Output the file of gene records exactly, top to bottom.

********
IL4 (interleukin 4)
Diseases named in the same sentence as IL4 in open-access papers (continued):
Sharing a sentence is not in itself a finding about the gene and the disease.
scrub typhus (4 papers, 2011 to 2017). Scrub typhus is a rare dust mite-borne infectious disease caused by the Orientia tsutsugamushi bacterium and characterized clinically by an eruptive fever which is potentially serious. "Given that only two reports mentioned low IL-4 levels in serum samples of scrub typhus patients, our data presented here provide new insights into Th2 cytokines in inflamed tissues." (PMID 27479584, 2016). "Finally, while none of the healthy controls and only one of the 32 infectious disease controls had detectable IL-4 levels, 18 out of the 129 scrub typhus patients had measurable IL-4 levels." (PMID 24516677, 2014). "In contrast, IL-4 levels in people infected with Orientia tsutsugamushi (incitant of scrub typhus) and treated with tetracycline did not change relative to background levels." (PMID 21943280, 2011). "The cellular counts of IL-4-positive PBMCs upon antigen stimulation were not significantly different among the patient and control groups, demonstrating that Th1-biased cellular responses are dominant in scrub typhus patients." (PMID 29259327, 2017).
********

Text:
IL4 (interleukin 4)
Diseases named in the same sentence as IL4 in open-access papers (continued):
Sharing a sentence is not in itself a finding about the gene and the disease.
scrub typhus (4 papers, 2011 to 2017). Scrub typhus is a rare dust mite-borne infectious disease caused by the Orientia tsutsugamushi bacterium and characterized clinically by an eruptive fever which is potentially serious. "Given that only two reports mentioned low IL-4 levels in serum samples of scrub typhus patients, our data presented here provide new insights into Th2 cytokines in inflamed tissues." (PMID 27479584, 2016). "Finally, while none of the healthy controls and only one of the 32 infectious disease controls had detectable IL-4 levels, 18 out of the 129 scrub typhus patients had measurable IL-4 levels." (PMID 24516677, 2014). "In contrast, IL-4 levels in people infected with Orientia tsutsugamushi (incitant of scrub typhus) and treated with tetracycline did not change relative to background levels." (PMID 21943280, 2011). "The cellular counts of IL-4-positive PBMCs upon antigen stimulation were not significantly different among the patient and control groups, demonstrating that Th1-biased cellular responses are dominant in scrub typhus patients." (PMID 29259327, 2017).